AFA has likened the road to professionalism in the advice industry to a “pincer movement”, which needs to be addressed.
Highlighting the stress induced by the new educational requirements, coupled with a “tsunami” of new regulations, AFA CEO Helen Morgan-Banda likened the changes in the industry to a “pincer movement” in her opening address to the AFA Conference.
“I want to acknowledge today the very real distress many highly experienced advisers who are, or have been, part of the AFA family have felt at the educational and compliance demands placed on them,” Ms Morgan-Banda said.
“Adviser numbers are decreasing at significant — some might say, deeply concerning — rates.”
The latest data shows that 16,070 people have passed the FASEA exam. Of them, 14,070 are still on the Financial Adviser Register, 310 are new entrants and around 1,650 have since left the register.
“Others have said they will not do more study beyond the exam,” Ms Morgan-Banda said.
And while there are still a few opportunities to pass the exam, the trend, she noted, is clear: there are fewer advisers at a time when there is a desperate need for more.
“Advisers are being caught up in a pincer movement on the road to professionalism which needs to be addressed,” she said.
“On the one hand, there is the ever-increasing compliance burden, and associated costs. On the other is the need to meet further educational requirements by the end of 2025,” Ms Morgan-Banda highlighted.
She revealed that AFA has been approached by many “highly experienced” advisers who are being forced out because “they cannot, or don’t want to, meet the new educational requirements”.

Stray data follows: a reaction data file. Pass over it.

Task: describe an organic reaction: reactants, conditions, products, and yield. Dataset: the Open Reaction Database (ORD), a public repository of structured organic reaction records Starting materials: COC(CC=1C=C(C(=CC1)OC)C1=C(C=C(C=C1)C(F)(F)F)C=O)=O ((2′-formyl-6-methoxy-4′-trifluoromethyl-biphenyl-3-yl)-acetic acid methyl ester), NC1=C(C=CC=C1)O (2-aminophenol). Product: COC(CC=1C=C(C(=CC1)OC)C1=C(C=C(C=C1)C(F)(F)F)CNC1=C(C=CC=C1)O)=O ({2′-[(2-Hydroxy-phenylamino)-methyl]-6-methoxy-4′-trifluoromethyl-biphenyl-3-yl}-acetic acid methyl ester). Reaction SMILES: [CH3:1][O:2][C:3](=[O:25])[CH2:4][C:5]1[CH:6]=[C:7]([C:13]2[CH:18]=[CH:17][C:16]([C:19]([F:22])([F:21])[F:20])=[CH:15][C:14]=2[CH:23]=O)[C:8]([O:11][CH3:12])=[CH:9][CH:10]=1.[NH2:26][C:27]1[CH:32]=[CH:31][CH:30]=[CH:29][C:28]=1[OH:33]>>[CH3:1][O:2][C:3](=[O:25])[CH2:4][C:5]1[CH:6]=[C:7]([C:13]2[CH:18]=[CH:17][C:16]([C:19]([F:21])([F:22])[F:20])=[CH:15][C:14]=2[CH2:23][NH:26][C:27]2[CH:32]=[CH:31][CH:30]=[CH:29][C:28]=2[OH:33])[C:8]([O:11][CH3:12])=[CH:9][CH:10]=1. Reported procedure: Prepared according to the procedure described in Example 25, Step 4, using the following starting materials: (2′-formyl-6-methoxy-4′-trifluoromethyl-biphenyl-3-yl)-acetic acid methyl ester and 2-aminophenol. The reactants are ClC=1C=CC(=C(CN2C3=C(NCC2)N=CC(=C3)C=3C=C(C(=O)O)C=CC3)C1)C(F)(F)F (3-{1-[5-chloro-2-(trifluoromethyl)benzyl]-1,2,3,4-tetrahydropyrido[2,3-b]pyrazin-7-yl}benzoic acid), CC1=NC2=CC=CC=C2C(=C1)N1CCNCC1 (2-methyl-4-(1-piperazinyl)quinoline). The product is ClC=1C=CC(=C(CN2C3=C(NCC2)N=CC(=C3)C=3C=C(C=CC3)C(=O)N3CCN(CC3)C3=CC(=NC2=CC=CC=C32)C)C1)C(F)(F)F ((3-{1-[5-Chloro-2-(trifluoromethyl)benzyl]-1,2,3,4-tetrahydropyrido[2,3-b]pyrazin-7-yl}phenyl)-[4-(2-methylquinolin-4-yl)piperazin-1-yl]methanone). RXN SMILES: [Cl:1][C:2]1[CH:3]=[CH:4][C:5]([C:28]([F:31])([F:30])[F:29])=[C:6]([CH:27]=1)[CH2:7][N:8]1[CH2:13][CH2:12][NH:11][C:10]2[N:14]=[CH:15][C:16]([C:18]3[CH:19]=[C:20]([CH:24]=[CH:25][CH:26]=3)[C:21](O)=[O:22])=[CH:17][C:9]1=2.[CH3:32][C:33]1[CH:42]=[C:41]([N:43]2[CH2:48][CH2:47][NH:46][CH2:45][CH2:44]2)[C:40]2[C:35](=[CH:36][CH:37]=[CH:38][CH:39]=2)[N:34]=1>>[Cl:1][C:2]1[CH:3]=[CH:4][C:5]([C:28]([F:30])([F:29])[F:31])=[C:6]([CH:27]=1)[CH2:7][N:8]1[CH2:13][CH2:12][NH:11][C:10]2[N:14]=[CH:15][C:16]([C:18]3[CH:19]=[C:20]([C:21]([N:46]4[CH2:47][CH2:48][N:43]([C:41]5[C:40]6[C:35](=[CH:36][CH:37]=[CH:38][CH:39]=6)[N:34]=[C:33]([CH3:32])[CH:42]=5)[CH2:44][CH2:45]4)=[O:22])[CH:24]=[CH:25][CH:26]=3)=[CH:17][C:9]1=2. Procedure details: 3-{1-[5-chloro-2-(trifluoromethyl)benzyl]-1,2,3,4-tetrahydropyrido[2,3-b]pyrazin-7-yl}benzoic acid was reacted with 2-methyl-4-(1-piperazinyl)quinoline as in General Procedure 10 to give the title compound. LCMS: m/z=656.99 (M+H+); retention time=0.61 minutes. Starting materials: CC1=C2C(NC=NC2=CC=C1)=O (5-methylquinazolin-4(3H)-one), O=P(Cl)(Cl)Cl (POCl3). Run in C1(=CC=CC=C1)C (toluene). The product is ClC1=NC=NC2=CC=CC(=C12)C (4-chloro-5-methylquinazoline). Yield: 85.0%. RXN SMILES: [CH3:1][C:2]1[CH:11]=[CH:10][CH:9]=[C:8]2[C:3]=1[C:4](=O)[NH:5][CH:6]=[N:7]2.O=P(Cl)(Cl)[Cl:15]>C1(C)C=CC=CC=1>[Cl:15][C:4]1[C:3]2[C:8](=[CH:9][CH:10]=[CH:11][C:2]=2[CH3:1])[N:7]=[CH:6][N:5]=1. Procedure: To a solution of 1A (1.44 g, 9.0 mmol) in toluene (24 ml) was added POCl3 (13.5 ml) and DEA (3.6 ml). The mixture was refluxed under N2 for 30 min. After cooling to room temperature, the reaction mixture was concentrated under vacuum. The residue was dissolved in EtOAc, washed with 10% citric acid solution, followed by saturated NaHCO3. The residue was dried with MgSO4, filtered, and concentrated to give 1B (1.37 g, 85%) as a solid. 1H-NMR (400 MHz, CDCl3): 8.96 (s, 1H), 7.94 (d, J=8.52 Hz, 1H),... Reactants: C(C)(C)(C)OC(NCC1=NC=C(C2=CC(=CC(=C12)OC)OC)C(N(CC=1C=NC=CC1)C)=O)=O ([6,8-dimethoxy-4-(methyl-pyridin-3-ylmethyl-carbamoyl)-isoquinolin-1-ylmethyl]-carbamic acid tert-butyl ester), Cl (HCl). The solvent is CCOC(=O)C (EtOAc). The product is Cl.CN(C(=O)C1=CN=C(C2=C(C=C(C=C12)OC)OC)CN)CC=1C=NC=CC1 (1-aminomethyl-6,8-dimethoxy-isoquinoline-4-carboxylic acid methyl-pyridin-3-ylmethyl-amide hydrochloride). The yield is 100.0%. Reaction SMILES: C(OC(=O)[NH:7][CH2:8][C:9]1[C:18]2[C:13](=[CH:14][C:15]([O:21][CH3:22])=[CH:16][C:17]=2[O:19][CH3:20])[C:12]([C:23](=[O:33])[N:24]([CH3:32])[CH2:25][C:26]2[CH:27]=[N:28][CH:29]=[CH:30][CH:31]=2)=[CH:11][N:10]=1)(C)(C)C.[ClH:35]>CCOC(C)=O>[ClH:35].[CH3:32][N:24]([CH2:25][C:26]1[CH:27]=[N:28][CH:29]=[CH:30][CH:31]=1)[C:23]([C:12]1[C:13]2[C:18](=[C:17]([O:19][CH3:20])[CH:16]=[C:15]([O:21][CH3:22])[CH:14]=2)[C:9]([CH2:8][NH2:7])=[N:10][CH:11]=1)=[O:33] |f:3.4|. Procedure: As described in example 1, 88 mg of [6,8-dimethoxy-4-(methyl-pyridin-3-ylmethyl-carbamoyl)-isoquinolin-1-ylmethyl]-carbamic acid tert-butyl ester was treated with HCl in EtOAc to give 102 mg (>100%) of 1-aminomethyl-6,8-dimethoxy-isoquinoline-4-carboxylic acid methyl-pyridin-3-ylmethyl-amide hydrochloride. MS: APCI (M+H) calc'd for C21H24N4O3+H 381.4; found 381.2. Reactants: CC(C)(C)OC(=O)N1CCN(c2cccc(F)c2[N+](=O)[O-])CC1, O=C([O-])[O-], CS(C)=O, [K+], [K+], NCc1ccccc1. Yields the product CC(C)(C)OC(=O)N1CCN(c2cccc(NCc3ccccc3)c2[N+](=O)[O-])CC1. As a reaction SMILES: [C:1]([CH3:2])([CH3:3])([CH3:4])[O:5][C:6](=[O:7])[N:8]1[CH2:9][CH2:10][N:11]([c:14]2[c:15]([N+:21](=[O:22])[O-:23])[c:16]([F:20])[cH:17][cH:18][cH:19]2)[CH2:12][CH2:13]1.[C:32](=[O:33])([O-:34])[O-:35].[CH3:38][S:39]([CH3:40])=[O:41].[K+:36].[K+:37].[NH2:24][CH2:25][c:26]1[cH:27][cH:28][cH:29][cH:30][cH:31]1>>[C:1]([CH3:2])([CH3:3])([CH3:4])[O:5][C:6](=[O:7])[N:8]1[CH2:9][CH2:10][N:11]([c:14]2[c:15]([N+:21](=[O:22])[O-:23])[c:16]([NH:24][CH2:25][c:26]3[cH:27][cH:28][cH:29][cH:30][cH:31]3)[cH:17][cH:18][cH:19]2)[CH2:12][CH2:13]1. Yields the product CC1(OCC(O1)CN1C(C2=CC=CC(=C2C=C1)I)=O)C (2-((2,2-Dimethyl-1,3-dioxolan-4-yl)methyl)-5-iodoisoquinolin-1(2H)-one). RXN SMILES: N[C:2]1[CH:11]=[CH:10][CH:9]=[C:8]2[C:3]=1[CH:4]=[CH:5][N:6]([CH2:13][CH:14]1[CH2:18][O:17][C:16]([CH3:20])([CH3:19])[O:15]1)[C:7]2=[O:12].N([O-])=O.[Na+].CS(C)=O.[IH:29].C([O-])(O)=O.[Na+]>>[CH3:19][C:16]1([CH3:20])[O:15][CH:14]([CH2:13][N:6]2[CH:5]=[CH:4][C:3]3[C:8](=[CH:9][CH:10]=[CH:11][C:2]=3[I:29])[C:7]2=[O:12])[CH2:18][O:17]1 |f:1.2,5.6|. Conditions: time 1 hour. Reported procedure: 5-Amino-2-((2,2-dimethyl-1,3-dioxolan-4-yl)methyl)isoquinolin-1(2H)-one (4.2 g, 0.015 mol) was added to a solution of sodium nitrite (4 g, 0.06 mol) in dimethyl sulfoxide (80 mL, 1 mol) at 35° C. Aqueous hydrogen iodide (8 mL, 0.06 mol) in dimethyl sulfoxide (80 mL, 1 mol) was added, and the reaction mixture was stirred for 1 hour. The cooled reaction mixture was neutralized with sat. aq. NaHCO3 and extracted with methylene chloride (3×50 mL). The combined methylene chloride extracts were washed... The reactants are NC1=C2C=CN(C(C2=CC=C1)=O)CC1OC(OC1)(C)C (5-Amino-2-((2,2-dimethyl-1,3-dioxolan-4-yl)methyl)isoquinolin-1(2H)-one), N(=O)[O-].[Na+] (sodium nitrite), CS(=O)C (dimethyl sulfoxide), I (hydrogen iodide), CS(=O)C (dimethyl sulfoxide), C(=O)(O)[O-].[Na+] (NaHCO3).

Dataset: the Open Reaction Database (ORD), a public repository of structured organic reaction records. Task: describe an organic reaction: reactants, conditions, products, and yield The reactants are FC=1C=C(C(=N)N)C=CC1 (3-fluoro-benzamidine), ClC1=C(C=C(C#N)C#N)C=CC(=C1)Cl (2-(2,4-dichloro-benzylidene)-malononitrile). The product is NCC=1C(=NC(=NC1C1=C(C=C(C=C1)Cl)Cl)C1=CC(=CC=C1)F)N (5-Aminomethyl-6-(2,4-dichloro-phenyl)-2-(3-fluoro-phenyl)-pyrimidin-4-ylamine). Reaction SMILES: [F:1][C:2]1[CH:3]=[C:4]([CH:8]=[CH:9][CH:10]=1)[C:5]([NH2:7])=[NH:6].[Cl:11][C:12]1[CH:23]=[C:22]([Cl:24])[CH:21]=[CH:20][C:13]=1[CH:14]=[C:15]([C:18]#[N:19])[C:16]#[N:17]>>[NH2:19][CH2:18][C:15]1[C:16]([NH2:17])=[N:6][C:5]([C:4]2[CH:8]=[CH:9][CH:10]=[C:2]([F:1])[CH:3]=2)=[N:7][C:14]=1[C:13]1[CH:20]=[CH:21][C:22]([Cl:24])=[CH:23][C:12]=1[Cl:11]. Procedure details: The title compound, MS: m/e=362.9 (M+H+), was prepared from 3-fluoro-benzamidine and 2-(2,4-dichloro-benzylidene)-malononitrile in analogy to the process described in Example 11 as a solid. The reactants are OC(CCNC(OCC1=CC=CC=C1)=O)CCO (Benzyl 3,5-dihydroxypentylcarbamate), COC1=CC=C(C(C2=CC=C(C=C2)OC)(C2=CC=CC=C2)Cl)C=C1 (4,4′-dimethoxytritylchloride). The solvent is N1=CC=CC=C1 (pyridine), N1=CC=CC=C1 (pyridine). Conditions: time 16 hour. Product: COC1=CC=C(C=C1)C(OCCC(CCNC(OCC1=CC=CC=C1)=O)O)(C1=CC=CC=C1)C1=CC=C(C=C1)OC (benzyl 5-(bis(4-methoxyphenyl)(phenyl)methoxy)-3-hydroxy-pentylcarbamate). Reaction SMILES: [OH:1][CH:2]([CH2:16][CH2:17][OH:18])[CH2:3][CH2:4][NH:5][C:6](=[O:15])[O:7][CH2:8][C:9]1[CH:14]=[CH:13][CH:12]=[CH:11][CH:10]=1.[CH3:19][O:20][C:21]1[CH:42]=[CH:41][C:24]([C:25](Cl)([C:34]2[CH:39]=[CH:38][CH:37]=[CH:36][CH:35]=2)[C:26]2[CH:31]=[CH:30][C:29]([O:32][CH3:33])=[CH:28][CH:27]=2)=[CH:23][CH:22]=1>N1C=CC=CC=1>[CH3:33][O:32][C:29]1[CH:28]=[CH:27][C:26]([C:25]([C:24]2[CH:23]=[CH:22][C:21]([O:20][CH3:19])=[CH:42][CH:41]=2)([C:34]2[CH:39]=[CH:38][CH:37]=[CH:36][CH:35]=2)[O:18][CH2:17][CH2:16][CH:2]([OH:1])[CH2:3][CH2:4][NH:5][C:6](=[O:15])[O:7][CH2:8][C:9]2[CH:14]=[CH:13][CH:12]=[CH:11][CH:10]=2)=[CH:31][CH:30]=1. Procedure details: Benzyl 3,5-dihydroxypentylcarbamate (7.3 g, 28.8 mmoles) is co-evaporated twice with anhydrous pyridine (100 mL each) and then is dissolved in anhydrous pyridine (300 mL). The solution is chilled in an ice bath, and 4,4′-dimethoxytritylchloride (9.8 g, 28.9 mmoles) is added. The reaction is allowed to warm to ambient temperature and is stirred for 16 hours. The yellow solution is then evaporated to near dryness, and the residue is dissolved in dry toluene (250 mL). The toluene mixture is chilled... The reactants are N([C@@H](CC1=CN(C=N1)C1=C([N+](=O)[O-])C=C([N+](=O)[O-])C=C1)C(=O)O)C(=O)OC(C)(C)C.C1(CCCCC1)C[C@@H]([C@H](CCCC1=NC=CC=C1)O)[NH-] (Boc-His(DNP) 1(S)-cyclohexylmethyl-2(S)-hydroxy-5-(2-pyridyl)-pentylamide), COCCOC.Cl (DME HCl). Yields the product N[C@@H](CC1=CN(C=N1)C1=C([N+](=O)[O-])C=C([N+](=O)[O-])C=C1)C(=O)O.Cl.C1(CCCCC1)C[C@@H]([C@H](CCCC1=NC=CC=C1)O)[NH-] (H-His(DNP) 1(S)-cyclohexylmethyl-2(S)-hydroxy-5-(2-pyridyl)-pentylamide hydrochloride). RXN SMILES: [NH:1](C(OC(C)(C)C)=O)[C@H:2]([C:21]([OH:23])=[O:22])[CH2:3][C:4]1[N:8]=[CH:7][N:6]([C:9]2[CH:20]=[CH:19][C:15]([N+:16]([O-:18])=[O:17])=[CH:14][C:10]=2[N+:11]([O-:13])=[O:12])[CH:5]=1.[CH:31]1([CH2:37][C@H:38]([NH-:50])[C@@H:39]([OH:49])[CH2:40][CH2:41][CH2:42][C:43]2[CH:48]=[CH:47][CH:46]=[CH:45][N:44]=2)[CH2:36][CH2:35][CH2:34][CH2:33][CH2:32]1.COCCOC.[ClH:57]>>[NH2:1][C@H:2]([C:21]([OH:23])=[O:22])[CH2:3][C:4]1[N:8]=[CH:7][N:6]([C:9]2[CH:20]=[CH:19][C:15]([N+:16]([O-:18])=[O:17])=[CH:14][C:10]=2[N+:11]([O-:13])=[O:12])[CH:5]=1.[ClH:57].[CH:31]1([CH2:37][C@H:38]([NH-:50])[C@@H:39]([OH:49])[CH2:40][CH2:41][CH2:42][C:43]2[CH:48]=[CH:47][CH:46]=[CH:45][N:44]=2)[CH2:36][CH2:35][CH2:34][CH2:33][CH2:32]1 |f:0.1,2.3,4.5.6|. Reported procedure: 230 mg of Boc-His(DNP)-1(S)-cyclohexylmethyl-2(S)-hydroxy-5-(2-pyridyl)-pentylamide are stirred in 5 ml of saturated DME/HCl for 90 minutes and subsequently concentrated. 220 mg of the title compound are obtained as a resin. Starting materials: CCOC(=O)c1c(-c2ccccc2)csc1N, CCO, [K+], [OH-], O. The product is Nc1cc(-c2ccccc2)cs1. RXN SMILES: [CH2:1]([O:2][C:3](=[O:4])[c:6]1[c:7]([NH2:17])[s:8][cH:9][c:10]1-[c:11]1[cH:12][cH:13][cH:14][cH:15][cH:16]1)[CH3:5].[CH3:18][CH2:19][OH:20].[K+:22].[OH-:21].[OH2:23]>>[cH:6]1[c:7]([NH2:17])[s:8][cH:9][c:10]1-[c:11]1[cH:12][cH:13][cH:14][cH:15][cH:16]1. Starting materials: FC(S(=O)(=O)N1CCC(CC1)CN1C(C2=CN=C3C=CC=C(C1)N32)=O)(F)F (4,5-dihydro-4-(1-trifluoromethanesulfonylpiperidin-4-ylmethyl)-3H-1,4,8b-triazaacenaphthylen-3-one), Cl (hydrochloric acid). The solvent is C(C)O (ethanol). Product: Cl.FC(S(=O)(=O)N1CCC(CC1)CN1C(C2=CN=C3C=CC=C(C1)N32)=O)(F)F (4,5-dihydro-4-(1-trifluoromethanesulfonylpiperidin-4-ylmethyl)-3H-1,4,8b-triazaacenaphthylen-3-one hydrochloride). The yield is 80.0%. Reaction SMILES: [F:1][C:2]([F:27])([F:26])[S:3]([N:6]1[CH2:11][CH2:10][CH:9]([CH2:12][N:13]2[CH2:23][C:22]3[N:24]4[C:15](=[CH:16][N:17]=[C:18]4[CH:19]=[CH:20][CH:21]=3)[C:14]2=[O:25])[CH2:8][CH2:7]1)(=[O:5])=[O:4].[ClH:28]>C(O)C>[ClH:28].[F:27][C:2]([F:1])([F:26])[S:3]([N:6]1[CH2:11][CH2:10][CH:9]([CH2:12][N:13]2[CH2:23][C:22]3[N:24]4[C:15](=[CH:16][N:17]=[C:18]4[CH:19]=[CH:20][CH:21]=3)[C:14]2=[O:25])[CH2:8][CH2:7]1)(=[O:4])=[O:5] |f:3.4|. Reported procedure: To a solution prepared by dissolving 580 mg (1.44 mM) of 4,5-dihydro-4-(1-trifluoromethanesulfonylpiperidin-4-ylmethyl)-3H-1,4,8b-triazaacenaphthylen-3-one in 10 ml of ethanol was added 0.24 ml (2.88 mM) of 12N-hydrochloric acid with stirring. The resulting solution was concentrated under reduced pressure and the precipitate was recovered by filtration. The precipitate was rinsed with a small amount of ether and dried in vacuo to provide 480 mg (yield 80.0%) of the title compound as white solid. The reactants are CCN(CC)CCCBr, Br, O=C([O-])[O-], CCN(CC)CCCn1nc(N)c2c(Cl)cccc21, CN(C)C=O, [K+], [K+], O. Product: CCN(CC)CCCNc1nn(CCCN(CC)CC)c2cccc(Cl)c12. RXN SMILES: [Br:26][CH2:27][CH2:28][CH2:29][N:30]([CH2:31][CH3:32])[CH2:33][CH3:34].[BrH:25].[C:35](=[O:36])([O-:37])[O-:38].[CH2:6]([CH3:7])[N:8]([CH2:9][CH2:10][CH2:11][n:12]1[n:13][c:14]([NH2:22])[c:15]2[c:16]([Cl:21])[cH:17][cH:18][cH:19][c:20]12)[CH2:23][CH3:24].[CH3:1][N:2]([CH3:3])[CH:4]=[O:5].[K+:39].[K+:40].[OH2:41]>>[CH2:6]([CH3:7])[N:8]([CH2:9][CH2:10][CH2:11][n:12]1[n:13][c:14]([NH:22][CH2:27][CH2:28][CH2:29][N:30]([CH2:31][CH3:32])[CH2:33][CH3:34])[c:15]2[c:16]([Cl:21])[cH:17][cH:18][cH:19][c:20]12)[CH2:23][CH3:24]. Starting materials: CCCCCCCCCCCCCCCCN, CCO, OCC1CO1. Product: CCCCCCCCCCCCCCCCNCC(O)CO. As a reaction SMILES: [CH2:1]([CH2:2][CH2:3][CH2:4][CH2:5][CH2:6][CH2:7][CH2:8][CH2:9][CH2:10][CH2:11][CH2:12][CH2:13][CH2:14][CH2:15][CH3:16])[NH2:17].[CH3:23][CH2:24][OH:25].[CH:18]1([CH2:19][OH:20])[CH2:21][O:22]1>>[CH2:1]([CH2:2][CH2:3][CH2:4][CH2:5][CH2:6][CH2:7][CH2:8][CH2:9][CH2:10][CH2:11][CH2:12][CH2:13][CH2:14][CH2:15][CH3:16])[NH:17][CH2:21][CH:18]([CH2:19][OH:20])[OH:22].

“Then there are others who have run successful practices but are being overwhelmed by increasing compliance costs and other legislative and regulatory changes impacting on products and how they can be offered,” she continued.
But another “disturbing trend” is emerging, Ms Morgan-Banda warned, with graduates said to be disinterested in a career in advice.
She said: “The number of graduates entering the profession each year is tiny. The professional year as it stands is difficult to sustain for either graduate or employer. Without change, there simply won’t be enough financial advisers to meet demand.”
She, however, believes there are signs of better times ahead, such as the Treasury’s announced review of the ASIC industry funding model, set to commence in 2022, and the inclusion of the 2021 ASIC LIF Review into the Quality of Advice review.
“In my early discussions with sector leaders, these reviews are seen as critical opportunities to ensure the sector’s voice is heard and taken notice of,” Ms Morgan-Banda said.
She is also confident the newly released ASIC Corporate Plan will ensure the corporate regulator works towards changing how it administers the law to minimise the costs and burdens of regulatory requirements for its regulated populations and consumers.
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